Could Greenpunk be the New Steampunk?

Illustration for article titled Could Greenpunk be the New Steampunk?

Steampunk's Victorian and Edwardian aesthetics, combined with its imagined technologies has captured the imagination of designers, hobbyists, and writers. Now a literary publicist hopes to launch the same kind of movement for green technologies.


Matt Staggs, a literary publicist who specializes in speculative fiction, has put forth a "GreenPunk Manifesto," to define the concept and his hopes for a possible eco-friendly fiction movement:

GreenPunk: a technophilic spec-fic movement centered on characters using and being affected by the use of DIY renewable resources, recycling and repurposing. GreenPunk would emphasize the ability of the individual – and his or her responsibility – for positive ecological and social change.

Rejecting steampunk's romanticism while embracing its focus on approachable, "knowable" technology (as opposed to the "black box" nature of digital tech), GreenPunk envisions a world in which the detritus of consumer culture as propogated by the Elite is appropriated and repurposed by the masses toward the reconstruction of a devastated ecology and the address of social ills.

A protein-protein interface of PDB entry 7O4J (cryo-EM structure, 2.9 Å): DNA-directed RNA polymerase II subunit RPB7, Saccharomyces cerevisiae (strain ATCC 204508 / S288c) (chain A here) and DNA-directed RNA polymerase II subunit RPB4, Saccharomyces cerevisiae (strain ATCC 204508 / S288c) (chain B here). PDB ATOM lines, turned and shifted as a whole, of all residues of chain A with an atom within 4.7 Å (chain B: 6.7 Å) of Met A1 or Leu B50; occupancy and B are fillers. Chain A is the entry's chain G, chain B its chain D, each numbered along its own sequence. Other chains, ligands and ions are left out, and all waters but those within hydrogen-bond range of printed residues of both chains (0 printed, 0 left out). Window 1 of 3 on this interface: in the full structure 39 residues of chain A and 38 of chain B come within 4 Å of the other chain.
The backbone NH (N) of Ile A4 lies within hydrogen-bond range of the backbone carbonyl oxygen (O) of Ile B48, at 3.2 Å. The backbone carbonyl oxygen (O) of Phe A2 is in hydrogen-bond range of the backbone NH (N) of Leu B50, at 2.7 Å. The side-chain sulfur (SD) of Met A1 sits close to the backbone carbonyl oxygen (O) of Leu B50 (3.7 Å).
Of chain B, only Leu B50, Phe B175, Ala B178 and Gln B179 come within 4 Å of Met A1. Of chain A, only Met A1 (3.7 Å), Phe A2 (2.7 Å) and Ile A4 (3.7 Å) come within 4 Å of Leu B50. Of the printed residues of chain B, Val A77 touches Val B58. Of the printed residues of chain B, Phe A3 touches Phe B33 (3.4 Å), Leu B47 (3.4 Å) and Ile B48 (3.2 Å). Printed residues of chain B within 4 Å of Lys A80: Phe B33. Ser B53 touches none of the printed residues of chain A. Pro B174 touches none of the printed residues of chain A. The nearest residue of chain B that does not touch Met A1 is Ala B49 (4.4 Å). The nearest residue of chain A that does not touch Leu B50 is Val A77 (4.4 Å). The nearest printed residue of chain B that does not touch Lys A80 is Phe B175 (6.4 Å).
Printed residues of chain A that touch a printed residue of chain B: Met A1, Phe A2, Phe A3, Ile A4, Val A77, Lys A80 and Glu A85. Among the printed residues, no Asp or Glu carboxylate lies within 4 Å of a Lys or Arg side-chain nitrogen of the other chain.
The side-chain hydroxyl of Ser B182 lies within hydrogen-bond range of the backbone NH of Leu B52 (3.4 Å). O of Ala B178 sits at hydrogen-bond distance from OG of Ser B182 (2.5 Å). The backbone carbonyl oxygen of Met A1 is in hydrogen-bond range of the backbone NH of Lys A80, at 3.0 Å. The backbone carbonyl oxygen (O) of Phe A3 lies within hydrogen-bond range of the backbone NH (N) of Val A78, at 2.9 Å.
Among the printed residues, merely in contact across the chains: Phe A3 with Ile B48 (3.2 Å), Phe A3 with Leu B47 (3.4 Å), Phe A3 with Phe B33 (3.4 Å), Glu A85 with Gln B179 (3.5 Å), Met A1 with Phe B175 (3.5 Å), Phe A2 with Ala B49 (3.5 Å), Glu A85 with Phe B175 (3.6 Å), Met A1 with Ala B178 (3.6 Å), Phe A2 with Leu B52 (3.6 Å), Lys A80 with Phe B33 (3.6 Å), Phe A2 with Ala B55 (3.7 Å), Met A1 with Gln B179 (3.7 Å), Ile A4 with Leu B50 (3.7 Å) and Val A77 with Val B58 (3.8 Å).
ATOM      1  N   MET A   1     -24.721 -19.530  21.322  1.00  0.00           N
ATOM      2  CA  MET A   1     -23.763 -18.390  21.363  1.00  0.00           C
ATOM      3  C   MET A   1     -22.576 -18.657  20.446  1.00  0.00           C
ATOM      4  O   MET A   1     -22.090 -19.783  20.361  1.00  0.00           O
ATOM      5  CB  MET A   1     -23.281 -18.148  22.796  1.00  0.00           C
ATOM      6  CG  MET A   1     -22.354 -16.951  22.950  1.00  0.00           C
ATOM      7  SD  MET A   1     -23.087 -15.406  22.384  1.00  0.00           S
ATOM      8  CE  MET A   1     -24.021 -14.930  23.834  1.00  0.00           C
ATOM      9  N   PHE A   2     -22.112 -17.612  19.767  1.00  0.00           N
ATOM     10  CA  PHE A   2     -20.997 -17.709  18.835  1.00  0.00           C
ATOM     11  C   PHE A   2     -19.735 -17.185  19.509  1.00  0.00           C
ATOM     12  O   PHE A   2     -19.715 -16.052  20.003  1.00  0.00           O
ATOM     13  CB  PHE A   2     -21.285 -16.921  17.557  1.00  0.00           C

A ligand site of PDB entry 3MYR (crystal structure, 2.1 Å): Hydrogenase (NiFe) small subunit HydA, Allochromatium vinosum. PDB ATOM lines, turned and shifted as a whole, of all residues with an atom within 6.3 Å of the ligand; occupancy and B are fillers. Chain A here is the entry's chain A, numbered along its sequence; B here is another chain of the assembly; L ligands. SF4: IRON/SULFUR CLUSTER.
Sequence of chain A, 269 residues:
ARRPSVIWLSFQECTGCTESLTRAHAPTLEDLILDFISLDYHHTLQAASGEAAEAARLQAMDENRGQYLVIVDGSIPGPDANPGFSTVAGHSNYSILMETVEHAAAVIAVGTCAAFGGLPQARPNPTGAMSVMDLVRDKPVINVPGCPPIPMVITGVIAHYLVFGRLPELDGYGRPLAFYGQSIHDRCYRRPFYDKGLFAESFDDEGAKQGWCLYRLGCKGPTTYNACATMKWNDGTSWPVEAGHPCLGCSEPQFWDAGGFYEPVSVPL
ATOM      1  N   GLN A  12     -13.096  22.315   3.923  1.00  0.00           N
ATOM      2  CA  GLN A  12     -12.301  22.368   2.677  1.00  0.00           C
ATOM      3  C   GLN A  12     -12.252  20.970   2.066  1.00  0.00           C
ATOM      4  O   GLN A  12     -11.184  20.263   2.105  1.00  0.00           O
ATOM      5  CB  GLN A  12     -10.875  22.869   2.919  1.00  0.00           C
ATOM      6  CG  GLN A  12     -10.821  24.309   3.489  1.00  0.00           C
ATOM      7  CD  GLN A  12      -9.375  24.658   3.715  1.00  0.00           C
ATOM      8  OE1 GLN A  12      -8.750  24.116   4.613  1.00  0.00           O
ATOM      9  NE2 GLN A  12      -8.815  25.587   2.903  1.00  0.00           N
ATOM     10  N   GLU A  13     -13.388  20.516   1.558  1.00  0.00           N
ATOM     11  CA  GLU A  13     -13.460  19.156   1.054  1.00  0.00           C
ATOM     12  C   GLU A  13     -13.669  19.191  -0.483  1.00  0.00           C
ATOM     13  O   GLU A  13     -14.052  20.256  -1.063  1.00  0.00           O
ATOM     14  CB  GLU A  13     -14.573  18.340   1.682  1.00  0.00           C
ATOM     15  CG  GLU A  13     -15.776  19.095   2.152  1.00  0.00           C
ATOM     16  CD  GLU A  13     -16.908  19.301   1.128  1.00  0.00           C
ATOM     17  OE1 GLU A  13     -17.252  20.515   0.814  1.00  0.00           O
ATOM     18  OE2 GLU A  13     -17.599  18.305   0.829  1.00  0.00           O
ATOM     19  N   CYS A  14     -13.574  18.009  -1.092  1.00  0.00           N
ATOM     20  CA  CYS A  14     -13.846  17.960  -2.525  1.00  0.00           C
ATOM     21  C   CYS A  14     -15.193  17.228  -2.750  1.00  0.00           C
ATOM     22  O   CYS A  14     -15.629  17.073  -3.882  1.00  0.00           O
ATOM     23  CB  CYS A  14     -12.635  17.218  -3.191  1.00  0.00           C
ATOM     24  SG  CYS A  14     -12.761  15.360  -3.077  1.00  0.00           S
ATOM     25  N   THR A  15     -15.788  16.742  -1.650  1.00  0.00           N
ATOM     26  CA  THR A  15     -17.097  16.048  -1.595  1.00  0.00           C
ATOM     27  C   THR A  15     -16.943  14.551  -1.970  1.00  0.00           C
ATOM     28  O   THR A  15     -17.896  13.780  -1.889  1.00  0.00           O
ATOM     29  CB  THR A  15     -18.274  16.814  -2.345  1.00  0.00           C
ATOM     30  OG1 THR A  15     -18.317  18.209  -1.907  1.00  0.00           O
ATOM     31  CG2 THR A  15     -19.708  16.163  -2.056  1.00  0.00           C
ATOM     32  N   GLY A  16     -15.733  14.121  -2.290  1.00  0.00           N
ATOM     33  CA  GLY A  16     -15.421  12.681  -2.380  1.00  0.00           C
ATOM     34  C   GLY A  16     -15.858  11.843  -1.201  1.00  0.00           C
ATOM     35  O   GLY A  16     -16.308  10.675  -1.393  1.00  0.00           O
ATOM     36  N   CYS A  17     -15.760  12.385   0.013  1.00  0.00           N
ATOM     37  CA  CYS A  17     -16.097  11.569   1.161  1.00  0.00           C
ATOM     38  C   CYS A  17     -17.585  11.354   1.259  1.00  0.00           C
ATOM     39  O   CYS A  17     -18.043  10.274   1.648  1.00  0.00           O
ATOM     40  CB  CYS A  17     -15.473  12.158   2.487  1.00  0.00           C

What Staggs misses, however, is the design component that has made steampunk so popular. Because it's rooted to a particular aesthetic, steampunk is easy to recognize and simple for enthusiasts to replicate. Staggs is trying to compile a list of novels and stories that fit within his definition of greenpunk, but he might do better to work with designers and solicit images as well.

A GreenPunk Manifesto [Enter the Octopus]

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Ooookay. Create a manifesto outlining a new SpecFic genre and then wait for the stories to fill it. As I wrote last week, the term "steampunk" was a jokey term that K. W. Jeter coined to describe stories he and others had already been writing for a few years.

I don't think consciously manufacturing a fad works all that often. My idea for "teapunk" never really took off.